Decreed water is allowed to flow continuously until such time it gets shut off due to higher-priority users placing “calls” for their water. Sometimes this means only water for a month or two or other times it can last the whole year–depending on the seasonal water supply.
Reservoir Water Rights
Reservoir water is water that is stored in a reservoir or a series of reservoirs and owned by shareholders. These shareholders can buy and sell their shares of water separately from any land purchase. As long as the water can be delivered from the reservoir to a particular piece of land, these shares can be used on or delivered to multiple different parcels.
What is a Share of Reservoir Water?
A share of reservoir water means nothing outside of your water system. One share of water from one reservoir may be equal to 1,000 shares of water in another. You must quantify a share in the form of CFS or cubic feet per second in order to establish the value of a share.
Each reservoir company has an established amount of water that equates to each share. In one company, 1 share of water may equate to 1 c.f.s. and in another company, 1 share might equate to 5 c.f.s. It is imperative that you establish the amount of water a share represents in order to know the value your reservoir shares.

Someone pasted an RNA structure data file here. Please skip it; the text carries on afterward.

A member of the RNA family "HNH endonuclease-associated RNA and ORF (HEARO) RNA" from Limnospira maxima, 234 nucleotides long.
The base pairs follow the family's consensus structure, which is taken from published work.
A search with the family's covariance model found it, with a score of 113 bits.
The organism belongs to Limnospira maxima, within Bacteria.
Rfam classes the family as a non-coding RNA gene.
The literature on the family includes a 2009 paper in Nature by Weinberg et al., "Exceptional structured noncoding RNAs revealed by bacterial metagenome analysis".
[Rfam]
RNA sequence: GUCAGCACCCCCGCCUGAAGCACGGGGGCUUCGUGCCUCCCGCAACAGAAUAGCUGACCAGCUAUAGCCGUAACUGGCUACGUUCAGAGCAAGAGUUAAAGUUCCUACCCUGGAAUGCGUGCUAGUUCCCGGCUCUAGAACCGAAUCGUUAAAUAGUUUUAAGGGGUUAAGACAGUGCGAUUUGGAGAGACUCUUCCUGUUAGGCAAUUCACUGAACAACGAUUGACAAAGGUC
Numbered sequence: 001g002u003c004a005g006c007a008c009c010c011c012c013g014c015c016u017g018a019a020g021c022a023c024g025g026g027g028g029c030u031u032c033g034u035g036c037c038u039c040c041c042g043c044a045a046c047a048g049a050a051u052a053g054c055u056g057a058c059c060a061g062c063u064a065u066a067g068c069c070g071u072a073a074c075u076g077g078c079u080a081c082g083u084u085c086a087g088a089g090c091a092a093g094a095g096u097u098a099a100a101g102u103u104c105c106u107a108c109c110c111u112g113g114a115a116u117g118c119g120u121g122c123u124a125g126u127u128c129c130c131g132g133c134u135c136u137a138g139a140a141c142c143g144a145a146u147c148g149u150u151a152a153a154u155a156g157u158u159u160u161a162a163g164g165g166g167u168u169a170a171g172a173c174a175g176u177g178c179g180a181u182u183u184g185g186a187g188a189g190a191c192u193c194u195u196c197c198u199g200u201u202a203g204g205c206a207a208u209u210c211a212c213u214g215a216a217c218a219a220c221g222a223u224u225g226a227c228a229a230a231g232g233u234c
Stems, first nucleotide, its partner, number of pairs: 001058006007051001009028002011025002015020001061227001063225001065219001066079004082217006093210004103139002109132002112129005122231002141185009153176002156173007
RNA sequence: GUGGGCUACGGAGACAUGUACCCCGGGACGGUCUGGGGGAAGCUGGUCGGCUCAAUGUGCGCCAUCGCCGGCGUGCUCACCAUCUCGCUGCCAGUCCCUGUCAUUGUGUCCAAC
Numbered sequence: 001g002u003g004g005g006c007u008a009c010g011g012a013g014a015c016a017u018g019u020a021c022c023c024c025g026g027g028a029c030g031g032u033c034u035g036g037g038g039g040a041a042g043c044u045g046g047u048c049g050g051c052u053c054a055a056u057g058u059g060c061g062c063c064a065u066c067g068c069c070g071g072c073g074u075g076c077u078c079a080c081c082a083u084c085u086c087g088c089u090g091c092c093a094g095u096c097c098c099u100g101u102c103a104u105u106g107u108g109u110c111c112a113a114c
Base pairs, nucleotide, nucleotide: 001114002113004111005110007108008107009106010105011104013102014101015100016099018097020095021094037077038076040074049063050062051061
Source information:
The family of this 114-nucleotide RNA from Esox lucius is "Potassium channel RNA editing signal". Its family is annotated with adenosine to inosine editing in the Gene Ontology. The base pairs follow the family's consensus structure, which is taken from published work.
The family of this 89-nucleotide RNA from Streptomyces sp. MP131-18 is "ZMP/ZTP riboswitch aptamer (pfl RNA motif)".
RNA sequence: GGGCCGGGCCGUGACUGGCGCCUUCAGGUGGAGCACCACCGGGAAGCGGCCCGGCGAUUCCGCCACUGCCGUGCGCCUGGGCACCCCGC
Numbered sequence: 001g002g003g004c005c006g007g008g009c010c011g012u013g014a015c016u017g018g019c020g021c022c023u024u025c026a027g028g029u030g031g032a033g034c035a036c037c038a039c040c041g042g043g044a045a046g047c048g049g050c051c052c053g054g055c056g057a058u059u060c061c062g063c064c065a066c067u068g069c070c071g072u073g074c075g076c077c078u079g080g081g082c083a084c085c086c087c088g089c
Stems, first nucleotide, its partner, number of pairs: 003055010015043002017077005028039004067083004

The amount of water for each share can vary drastically from year to year depending on the amount of water stored in the reservoir. Every spring, the reservoir company’s board of directors meets with shareholders and establishes the amount of water that will be available for each shareholder.
Reservoir water is also measured in c.f.s, however, it is ordered for a period of days and the amount delivered comes off of the total amount available.
For instance, you may own 10 shares of water which equates to 10 c.f.s. of water. If you order 0.5 c.f.s. for 4 days, at the end of the 4-day run, your water would be shut back off and you would have had 2 c.f.s. of your 10 c.f.s. allotment delivered, leaving you with 8 c.f.s. of water to be ordered throughout the remainder of the season.
1 CFS = 1.983 acre-feet per day = 646,320 gallons = 2447 cubic meters of water
Portioning Your Reservoir Water Shares for Irrigation
To irrigate effectively, you must portion your shares of water across many months of the growing season. How much water do you need for irrigation? That is dependent on several factors. How dry is the land? What is the condition of your soil? How healthy are your crops? Can you harvest or graze your crops at the ideal time? Is Mother Nature providing additional help in the form of rainfall?
What Are My Water Rights in Colorado?
All water in the state of Colorado is owned by the state. Water rights only give you the legal right to use the water (as adjudicated). If you abandon your water rights (by not using them for a certain amount of years) the state can claim abandonment of that right and take it away.
If you have questions about how water rights pertain to your Western Colorado real estate, contact me at firstname.lastname@example.org.